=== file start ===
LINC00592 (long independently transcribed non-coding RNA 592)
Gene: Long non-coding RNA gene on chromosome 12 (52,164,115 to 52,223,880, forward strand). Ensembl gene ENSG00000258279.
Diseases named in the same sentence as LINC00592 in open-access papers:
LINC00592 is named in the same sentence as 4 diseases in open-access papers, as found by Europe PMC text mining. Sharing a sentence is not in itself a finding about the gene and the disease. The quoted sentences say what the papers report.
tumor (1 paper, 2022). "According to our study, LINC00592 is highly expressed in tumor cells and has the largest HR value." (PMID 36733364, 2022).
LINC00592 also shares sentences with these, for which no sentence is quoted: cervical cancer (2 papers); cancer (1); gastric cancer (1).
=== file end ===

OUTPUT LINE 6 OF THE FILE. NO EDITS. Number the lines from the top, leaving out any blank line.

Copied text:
LINC00592 also shares sentences with these, for which no sentence is quoted: cervical cancer (2 papers); cancer (1); gastric cancer (1).